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Expect more from the Chinese market


Joseph Liu
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I just read the news article about GM selling more cars in China than in the US. article here

We have known that the Chinese have been shipping tons of instruments to the US and perhaps the European market, but so far they haven't been buying a lot of instruments from foreign countries. I believe things will change soon.

GM was one of the first to enter the Chinese market when they had to invest a lot of money with little return, and now Buick is one of the most popular brands in China. Western violin dealers who can step into the big cities of China, I believe, will reap the benefits in the next few years.

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I just read the news article about GM selling more cars in China than in the US. article here

We have known that the Chinese have been shipping tons of instruments to the US and perhaps the European market, but so far they haven't been buying a lot of instruments from foreign countries. I believe things will change soon.

GM was one of the first to enter the Chinese market when they had to invest a lot of money with little return, and now Buick is one of the most popular brands in China. Western violin dealers who can step into the big cities of China, I believe, will reap the benefits in the next few years.

Joseph,

What is the basis for your belief in this reversal?

It's true that Chinese players like European instruments but you need to be Chinese to make the sale.

Furthermore, the appetite for old European instruments is not very rational in view of the fact that China is now producing splendid violins at a fraction of the price of European ones.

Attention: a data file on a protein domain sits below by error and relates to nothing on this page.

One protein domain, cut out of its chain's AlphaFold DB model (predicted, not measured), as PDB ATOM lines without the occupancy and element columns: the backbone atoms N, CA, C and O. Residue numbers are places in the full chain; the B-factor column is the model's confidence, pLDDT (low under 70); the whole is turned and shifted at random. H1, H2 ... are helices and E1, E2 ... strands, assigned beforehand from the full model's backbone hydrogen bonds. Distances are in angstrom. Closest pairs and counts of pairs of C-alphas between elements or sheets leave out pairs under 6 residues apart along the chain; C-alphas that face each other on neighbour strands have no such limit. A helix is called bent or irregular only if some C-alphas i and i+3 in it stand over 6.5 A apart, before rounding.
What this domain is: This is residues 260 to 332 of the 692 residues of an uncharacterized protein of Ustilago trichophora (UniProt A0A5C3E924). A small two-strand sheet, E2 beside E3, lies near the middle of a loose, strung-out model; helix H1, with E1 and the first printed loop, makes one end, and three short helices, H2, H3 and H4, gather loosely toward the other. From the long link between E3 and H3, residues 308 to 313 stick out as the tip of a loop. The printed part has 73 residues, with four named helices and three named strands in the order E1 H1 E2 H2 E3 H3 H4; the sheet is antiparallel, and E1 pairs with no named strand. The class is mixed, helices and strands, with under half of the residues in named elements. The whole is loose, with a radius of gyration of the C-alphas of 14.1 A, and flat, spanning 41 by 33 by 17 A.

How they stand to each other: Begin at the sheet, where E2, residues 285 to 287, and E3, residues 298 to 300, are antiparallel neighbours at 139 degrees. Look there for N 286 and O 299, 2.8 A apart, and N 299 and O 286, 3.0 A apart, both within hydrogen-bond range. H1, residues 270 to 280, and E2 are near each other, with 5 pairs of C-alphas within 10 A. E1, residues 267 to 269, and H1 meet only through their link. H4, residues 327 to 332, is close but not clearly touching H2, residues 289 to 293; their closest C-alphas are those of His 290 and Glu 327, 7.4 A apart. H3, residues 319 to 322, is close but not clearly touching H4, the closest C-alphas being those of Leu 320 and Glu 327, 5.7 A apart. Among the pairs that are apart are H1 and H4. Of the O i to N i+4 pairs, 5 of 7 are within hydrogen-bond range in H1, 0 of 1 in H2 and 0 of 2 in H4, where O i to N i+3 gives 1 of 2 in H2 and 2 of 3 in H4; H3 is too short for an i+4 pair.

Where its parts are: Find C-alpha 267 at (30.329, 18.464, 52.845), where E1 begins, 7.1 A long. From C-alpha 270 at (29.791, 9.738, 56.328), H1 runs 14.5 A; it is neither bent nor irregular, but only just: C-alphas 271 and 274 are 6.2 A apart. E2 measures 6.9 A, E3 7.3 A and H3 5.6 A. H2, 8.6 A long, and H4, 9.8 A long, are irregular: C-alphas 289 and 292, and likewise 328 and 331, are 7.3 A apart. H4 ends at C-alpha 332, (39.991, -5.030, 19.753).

Glenn

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Glenn, I am thinking more of old instruments instead of new instruments. Taiwan is often viewed as a model for Chinese economic growth. By this, I mean that the economic growth pattern from the 1950's to today in Taiwan can be used to predict the market growth pattern in China. The difference is that China is growing much faster. Today Taiwan has one of the largest collections of valuable old instruments in the world in Tainan's Chi-Mei foundation. They do not just buy from Taiwanese or Chinese dealers. Carl Becker's shop set up a branch in Taiwan a few years ago. I think a Taiwanese person runs it now. The number of people who can afford older Italian instruments in China is growing rapidly. There are also many conservatories and orchestras in big cities. Many Chinese parents encourage their kids to learn to play piano and violin. That's why I think it's a matter of a few years instead of decades before China catches on.

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Joseph,

What is the basis for your belief in this reversal?

It's true that Chinese players like European instruments but you need to be Chinese to make the sale.

Furthermore, the appetite for old European instruments is not very rational in view of the fact that China is now producing splendid violins at a fraction of the price of European ones.

Glenn

My wife is Chinese, and From what I have seen, the Chinese that have money would rather buy imported things from USA or Europe even right now. My wife is always asked by her friends for things from USA or Europe and sent back to them.